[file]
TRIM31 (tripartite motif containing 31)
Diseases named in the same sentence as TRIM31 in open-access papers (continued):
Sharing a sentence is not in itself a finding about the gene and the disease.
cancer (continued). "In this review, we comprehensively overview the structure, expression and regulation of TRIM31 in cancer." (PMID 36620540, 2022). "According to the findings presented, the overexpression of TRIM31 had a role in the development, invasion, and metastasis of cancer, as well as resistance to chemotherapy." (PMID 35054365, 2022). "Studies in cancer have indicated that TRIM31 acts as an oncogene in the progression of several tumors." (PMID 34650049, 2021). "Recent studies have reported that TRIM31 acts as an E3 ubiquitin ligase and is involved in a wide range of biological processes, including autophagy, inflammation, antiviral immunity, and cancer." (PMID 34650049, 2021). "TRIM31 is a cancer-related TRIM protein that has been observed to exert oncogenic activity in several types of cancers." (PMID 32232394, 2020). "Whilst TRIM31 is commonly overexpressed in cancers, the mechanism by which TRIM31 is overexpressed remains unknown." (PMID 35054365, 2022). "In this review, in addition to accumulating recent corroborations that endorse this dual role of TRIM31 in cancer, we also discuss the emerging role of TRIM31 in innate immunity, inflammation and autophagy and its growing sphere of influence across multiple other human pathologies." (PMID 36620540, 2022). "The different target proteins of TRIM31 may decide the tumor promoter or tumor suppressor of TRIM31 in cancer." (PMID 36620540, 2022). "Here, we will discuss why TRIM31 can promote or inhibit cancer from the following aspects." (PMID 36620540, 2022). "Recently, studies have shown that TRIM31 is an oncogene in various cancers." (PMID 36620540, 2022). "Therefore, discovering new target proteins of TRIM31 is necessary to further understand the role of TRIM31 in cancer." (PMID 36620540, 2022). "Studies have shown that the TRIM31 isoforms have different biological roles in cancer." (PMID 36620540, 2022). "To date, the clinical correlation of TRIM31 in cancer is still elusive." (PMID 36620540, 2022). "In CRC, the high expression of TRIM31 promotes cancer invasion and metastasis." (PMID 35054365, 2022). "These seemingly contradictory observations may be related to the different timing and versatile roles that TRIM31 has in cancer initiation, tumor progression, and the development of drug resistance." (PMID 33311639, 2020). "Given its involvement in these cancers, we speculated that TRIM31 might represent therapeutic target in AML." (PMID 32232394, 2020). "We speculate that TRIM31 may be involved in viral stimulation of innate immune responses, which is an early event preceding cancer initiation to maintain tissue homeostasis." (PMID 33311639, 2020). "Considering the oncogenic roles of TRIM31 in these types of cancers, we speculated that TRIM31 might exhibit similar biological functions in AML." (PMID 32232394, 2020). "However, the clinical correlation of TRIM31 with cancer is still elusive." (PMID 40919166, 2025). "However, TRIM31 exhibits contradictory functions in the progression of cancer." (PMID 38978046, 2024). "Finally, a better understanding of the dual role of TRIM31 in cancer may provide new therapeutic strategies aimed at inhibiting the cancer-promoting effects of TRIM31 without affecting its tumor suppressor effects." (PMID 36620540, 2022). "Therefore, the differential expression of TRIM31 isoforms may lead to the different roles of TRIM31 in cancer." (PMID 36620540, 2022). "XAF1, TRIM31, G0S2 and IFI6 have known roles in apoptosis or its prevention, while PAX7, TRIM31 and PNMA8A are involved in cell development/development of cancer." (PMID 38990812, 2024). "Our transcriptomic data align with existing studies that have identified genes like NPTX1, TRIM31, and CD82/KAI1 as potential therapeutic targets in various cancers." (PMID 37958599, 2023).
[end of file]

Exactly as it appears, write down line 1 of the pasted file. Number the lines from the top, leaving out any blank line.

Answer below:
TRIM31 (tripartite motif containing 31)